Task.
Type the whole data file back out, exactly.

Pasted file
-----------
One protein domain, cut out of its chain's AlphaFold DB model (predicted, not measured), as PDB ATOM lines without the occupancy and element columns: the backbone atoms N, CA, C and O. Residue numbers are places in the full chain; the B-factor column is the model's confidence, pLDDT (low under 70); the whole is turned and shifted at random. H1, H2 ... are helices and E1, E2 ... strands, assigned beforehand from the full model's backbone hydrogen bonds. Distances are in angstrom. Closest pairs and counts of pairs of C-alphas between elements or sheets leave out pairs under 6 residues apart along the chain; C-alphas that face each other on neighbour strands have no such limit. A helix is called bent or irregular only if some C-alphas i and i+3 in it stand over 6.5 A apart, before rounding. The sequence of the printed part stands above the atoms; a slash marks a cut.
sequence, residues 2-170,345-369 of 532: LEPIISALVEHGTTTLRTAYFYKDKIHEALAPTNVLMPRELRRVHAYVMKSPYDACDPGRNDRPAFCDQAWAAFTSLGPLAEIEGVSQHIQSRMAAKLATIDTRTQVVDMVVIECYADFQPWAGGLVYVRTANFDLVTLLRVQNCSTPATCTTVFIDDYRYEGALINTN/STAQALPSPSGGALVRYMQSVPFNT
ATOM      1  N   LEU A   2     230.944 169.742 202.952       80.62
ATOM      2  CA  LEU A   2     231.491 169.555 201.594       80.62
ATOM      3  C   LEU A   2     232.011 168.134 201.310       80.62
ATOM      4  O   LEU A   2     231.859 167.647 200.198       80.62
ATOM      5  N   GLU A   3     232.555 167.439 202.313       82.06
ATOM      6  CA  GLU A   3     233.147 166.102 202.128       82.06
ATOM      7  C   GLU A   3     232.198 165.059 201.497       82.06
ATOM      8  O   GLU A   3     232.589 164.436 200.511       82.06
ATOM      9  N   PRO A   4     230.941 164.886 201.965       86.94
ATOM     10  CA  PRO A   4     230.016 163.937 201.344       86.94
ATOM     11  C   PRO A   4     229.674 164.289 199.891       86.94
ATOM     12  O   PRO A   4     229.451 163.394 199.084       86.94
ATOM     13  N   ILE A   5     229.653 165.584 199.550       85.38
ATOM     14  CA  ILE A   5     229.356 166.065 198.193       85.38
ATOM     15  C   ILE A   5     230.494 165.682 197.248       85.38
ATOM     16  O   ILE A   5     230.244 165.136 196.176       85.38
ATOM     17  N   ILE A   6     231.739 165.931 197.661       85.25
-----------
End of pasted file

One protein domain, cut out of its chain's AlphaFold DB model (predicted, not measured), as PDB ATOM lines without the occupancy and element columns: the backbone atoms N, CA, C and O. Residue numbers are places in the full chain; the B-factor column is the model's confidence, pLDDT (low under 70); the whole is turned and shifted at random. H1, H2 ... are helices and E1, E2 ... strands, assigned beforehand from the full model's backbone hydrogen bonds. Distances are in angstrom. Closest pairs and counts of pairs of C-alphas between elements or sheets leave out pairs under 6 residues apart along the chain; C-alphas that face each other on neighbour strands have no such limit. A helix is called bent or irregular only if some C-alphas i and i+3 in it stand over 6.5 A apart, before rounding. The sequence of the printed part stands above the atoms; a slash marks a cut.
sequence, residues 2-170,345-369 of 532: LEPIISALVEHGTTTLRTAYFYKDKIHEALAPTNVLMPRELRRVHAYVMKSPYDACDPGRNDRPAFCDQAWAAFTSLGPLAEIEGVSQHIQSRMAAKLATIDTRTQVVDMVVIECYADFQPWAGGLVYVRTANFDLVTLLRVQNCSTPATCTTVFIDDYRYEGALINTN/STAQALPSPSGGALVRYMQSVPFNT
ATOM      1  N   LEU A   2     230.944 169.742 202.952       80.62
ATOM      2  CA  LEU A   2     231.491 169.555 201.594       80.62
ATOM      3  C   LEU A   2     232.011 168.134 201.310       80.62
ATOM      4  O   LEU A   2     231.859 167.647 200.198       80.62
ATOM      5  N   GLU A   3     232.555 167.439 202.313       82.06
ATOM      6  CA  GLU A   3     233.147 166.102 202.128       82.06
ATOM      7  C   GLU A   3     232.198 165.059 201.497       82.06
ATOM      8  O   GLU A   3     232.589 164.436 200.511       82.06
ATOM      9  N   PRO A   4     230.941 164.886 201.965       86.94
ATOM     10  CA  PRO A   4     230.016 163.937 201.344       86.94
ATOM     11  C   PRO A   4     229.674 164.289 199.891       86.94
ATOM     12  O   PRO A   4     229.451 163.394 199.084       86.94
ATOM     13  N   ILE A   5     229.653 165.584 199.550       85.38
ATOM     14  CA  ILE A   5     229.356 166.065 198.193       85.38
ATOM     15  C   ILE A   5     230.494 165.682 197.248       85.38
ATOM     16  O   ILE A   5     230.244 165.136 196.176       85.38
ATOM     17  N   ILE A   6     231.739 165.931 197.661       85.25